# Maths Of Self-Propelling Spinning Radiating Helix Required

#### common_sense_seeker

Valued Senior Member
Hi mathematicians,

I'm in need of some help in formalizing the dynamic model of a helix which radiates matter due to the centrifugal force of it's spin.

This simulation model from Wikipedia is a good starting point: Spinning Helix

Now imagine that particles are emitted radially from the edge of the helix loops. These particles will travel in a diagonal line due to the lateral motion of the hoops along the axis of spin in addition to the perpendicular lateral motion due to circular spin of the hoops. My hypothesis is that this dynamic model will induce a self-propelled helix which will move along the z-axis due to the reaction force of it's particle emission 'behind' it. For simplicity I wasn't intending to model the loss of 'mass' of the helix because it can be assumed that particles are absorbed back into the helix by an even distribution of incoming particles.

Does this make any sense to anyone?

Neat! Is this for a liquid?, air? Quantum?

Hi mathematicians,

I'm in need of some help in formalizing the dynamic model of a helix which radiates matter due to the centrifugal force of it's spin.

This simulation model from Wikipedia is a good starting point: Spinning Helix

Now imagine that particles are emitted radially from the edge of the helix loops. These particles will travel in a diagonal line due to the lateral motion of the hoops along the axis of spin in addition to the perpendicular lateral motion due to circular spin of the hoops. My hypothesis is that this dynamic model will induce a self-propelled helix which will move along the z-axis due to the reaction force of it's particle emission 'behind' it. For simplicity I wasn't intending to model the loss of 'mass' of the helix because it can be assumed that particles are absorbed back into the helix by an even distribution of incoming particles.

Does this make any sense to anyone?

Not really.

I think the diagram was trying to show simple hamonic motion.

I think any particles would be emitted perpendicular to the Z axis, so there would be no force in the Z direction.

Edit to add: In a viscous medium where only laminar flow can be developed a rotating helix would impart a force to the left due to shear. Actually a fish in a viscous medium where only laminar flow could be developed would not be able to propel itself through the medium. This is why sperm cells actually have a helical tail that rotates and not a tail that moves back and forth like a tadpole.

Does this make any sense to anyone?

There are two components for the motion of the ejected particle, radial and axial: v = (ωr)[sub]r[/sub] + v[sub]a[/sub], where ω is the angular velocity. You would have to provide more information as to the axial component.

There are two components for the motion of the ejected particle, radial and axial: v = (ωr)[sub]r[/sub] + v[sub]a[/sub], where ω is the angular velocity. You would have to provide more information as to the axial component.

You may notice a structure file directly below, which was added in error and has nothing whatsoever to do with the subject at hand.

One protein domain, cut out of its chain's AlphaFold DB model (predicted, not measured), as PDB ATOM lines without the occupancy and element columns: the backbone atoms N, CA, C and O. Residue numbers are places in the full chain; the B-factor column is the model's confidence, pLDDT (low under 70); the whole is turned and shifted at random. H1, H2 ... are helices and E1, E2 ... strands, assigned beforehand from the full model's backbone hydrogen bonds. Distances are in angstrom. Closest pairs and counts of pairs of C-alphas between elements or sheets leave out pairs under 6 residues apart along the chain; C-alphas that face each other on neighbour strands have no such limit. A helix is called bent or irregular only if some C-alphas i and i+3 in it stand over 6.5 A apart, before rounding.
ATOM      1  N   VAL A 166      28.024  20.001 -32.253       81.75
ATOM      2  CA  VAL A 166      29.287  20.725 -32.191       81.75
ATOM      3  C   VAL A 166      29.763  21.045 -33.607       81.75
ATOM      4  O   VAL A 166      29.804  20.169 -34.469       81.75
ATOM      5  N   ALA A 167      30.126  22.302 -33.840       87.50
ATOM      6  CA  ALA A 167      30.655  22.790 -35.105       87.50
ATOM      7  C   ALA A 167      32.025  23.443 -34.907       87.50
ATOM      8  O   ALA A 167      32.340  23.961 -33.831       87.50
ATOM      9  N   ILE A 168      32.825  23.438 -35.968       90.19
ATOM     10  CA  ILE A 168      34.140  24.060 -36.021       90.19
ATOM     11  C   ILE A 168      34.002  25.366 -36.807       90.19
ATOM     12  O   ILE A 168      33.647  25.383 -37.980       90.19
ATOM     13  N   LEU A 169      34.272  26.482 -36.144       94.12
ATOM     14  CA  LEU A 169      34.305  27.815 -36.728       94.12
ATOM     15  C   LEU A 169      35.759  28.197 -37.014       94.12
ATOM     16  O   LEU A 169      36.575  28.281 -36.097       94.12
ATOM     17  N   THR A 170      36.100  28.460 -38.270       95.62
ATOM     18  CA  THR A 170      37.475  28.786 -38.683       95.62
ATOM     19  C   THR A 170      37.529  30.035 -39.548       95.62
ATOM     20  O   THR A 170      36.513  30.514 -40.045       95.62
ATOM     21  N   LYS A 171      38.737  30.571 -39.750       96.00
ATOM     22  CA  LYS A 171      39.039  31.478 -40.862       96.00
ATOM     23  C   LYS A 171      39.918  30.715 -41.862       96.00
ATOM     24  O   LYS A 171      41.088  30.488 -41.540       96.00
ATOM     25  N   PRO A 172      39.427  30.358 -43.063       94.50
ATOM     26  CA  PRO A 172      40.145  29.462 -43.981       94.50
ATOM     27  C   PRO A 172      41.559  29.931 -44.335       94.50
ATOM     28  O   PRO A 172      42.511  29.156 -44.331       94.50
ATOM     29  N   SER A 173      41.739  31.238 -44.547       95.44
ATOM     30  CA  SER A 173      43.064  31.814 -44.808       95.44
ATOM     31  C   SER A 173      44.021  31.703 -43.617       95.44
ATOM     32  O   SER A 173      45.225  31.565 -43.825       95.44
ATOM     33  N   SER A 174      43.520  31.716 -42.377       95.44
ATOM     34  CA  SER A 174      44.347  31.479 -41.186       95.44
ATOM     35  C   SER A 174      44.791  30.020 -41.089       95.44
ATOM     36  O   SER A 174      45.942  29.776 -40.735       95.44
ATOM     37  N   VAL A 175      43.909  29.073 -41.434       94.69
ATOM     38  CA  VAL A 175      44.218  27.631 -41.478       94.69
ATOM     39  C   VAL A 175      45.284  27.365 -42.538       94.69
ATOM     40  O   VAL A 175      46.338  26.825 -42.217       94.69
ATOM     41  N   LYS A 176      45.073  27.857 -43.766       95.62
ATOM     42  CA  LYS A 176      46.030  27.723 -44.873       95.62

Why would there be an axial component? Wouldn't each individual atom in the helix be moving only in a ciruclar motion about the Z axis, assuming no preexisting axial movement of the helix?

Why would there be an axial component? Wouldn't each individual atom in the helix be moving only in a ciruclar motion about the Z axis, assuming no preexisting axial movement of the helix?

Hey Origin. Yes you're absolutely right. I had it in mind that this thing was screwing forward with some initial translation, but on second read I can see that there's no reason to assume so. Good catch! The naysayers should take note that Origin rules, while cranks just drool.

My hypothesis is that this dynamic model will induce a self-propelled helix which will move along the z-axis due to the reaction force of it's particle emission 'behind' it.

I think I see now what you mean by this, so the answer would have to be no. There can be no "behind" without an initial axial velocity and/or the presence of a fluid of some kind through which it can screw, for which case it needs a motor of some sort. Otherwise, as Origin noted, there is only a radial component. Assuming uniform loss of particles the net change in momentum, as far as axial propulsion is concerned, would be zero.

Neat! Is this for a liquid?, air? Quantum?
Thanks for the vote of confidence. It's a conceptual model at the moment of the spinning radiating helix moving through empty space.

There are two components for the motion of the ejected particle, radial and axial: v = (ωr)[sub]r[/sub] + v[sub]a[/sub], where ω is the angular velocity. You would have to provide more information as to the axial component.

There *is* an axial component. If it were just a circle which is spinning it would only radiate on the X-Y plane. Because the helix shape changes rotational momentum into lateral momentum, the same way an Archimedes screw lifts water, then the radiated particle also has this initial component in the X-Z plane. I imagine that the radiated particle would travel at 45 degrees if the two components are equal, which they appear to be. That's 45 degrees in the X-Y plane and 45 degrees in the X-Z plane.

Sounds like he wants the math for a twin arm grass water sprinkler!

There *is* an axial component. If it were just a circle which is spinning it would only radiate on the X-Y plane. Because the helix shape changes rotational momentum into lateral momentum, the same way an Archimedes screw lifts water, then the radiated particle also has this initial component in the X-Z plane. I imagine that the radiated particle would travel at 45 degrees if the two components are equal, which they appear to be. That's 45 degrees in the X-Y plane and 45 degrees in the X-Z plane.

Then you would not be talking about radiating you would be talking about displacement. Assume I had a 2 ft by 2 ft board with drops of water on it and the board was at a 45 degree angle to the Y axis and it was moving at V in the +Y direction. Now if that board were to be instantly stopped the water droplets would 'fly off' the board in the +Y direction only. This is akin to radiating.